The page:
Alabama has played 17 games and has two big ones coming in the next three days. Yet Crimson Tide coach Anthony Grant is still having a hard time getting a handle on his team.
"The biggest thing we need to do is make a decision on what we want to do and who we want to be," Grant said earlier this week.
That statement seems rather odd when taken at face value. Alabama is 13-4 overall and 2-1 in the SEC. The Crimson Tide is also No. 20 in the RPI and No. 14 in the Pomeroy Ratings.
So why exactly does Grant feel his team has an identity crisis?
"I don't like the tempo," Grant said. "We need to be willing to play at a different tempo. We have to understand when we have the numbers in our favor and attack the basket. Our tempo is too slow. We've got to manufacture points in more different ways than how we've been scoring them. We limit ourselves too many times with the choices we make."
Alabama's offense isn't exactly inept. The Crimson Tide has a 107.4 adjusted offensive efficiency, which is 64th in the nation, and junior forward Tony Mitchell (14.5), senior center JaMychal Green (14.2) and sophomore guard Trevor Releford (12.5) all have solid scoring averages.
Despite running the point, Releford's 116 offensive rating is sixth in the SEC among players with at 20 percent of their team's possessions. He is also seventh in the conference with a 63.3 true shooting percentage and ninth with a 57.2 effective field-goal percentage.
While Grant can't complain about Releford's offensive production, he would like to see him push the ball more. Alabama is 295th nationally in adjusted tempo with 63.8 possessions a game, a pace far too slow for team with a roster full of high-caliber athletes.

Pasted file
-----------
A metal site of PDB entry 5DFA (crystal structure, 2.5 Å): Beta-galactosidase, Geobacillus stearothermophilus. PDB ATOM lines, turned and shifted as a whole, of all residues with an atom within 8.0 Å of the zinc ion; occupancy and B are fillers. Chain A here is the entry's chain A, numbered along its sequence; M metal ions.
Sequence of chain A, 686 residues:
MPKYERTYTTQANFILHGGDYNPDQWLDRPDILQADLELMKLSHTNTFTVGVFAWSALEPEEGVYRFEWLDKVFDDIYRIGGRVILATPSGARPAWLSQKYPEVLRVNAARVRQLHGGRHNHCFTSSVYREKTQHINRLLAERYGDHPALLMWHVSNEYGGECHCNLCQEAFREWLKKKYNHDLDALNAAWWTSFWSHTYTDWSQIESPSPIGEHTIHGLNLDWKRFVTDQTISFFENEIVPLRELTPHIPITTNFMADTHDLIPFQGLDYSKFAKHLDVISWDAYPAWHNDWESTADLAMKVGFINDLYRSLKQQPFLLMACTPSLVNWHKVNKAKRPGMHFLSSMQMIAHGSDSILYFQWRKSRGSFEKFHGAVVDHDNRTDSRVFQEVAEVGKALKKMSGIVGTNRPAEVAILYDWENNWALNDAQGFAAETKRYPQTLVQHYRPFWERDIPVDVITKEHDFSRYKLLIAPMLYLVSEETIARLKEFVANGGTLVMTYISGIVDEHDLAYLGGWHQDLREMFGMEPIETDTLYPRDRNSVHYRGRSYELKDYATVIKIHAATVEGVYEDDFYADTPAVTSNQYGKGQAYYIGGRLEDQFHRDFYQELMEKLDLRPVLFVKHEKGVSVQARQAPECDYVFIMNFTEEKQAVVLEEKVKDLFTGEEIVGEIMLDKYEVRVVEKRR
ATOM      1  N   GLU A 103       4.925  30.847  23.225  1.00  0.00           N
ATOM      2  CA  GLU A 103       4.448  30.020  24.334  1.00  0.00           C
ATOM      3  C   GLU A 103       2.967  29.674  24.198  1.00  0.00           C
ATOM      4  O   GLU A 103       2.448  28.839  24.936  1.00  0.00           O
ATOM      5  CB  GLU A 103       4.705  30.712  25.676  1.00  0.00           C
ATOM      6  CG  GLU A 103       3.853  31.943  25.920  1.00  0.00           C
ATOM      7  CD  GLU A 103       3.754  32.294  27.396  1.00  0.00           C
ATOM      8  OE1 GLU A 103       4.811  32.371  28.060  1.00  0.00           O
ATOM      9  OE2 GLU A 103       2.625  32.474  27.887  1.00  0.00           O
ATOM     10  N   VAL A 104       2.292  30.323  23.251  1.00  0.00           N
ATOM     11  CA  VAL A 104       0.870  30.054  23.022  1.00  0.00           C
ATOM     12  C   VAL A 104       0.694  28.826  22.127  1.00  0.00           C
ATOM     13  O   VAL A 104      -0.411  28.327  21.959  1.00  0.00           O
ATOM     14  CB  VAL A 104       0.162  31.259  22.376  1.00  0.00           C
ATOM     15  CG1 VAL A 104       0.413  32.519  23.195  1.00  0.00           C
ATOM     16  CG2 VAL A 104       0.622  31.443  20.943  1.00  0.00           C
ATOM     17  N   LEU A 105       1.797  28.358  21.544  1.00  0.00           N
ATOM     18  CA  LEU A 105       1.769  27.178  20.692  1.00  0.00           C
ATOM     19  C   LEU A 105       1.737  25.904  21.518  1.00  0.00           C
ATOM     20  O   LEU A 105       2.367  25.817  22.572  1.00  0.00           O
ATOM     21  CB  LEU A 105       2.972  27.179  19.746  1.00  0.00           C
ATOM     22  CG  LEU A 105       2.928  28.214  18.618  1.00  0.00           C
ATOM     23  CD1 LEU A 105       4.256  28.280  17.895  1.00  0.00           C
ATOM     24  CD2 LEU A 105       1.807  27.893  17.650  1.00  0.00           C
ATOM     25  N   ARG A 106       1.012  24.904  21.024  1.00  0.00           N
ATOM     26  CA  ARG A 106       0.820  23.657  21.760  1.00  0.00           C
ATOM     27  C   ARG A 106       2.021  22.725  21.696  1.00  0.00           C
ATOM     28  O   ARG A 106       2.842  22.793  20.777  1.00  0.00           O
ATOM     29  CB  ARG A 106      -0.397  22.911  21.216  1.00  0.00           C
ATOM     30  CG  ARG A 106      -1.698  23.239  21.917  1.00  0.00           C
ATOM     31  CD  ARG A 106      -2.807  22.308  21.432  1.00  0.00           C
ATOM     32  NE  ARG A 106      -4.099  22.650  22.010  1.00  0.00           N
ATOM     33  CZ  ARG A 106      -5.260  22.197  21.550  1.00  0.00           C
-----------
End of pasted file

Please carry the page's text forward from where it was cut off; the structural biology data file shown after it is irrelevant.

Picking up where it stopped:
If Alabama decides to pick up the pace, now would be a good time as it faces a pivotal two-game stretch in the next three days. The Crimson Tide hosts Vanderbilt (13-4, 3-0) tonight then has a quick turnaround with a noon ET Saturday game at Kentucky (18-1, 4-0). It is three days that could help determine whether Alabama returns to the NCAA Tournament for the first time since 2006 after losing in the NIT championship game last March.
Vanderbilt coach Kevin Stallings respectfully takes an opposite view from Grant and believes Alabama has already established its identity.
"They are one of the very elite defensive teams in the league and in the country," Stallings said. "It's their activity that makes them so difficult to play against. They play with great effort and energy. They always cover for each other and they have great athletes but what really strikes me is how they've bought into what Anthony is selling from a defensive standpoint."
Alabama is fourth in the nation in adjusted defensive efficiency with an 84.9 mark. The only teams better are Ohio State (79.1), Wisconsin (81.4) and Kansas (83.4). Releford is seventh in the SEC with a 3.5 steal percentage and freshman forward Nick Jacobs is ninth with a 6.2 block percentage.
Alabama's four losses have all been to quality opponents--Georgetown, Dayton, Kansas State and Mississippi State all rank in the top 45 of the RPI. The Crimson Tide also has plenty of upside as Grant brought in a great freshmen class that includes three of the top fourth high school players in Alabama last season in Jacobs and guards Trevor Lacey and Levi Randolph. Lacey is averaging 7.5 points a game and Randolph 6.1.
"All of our freshmen have gotten better with experience," Grant said. "They continue to get more comfortable in their roles and I continue to be more comfortable calling on them."
That could spell trouble for the rest of the SEC.
"Their freshmen are very, very effective," Stallings said. "You put those freshmen together with the players Alabama already had and that makes for an impressive basketball team."
John Perrotto is an author of Basketball Prospectus.
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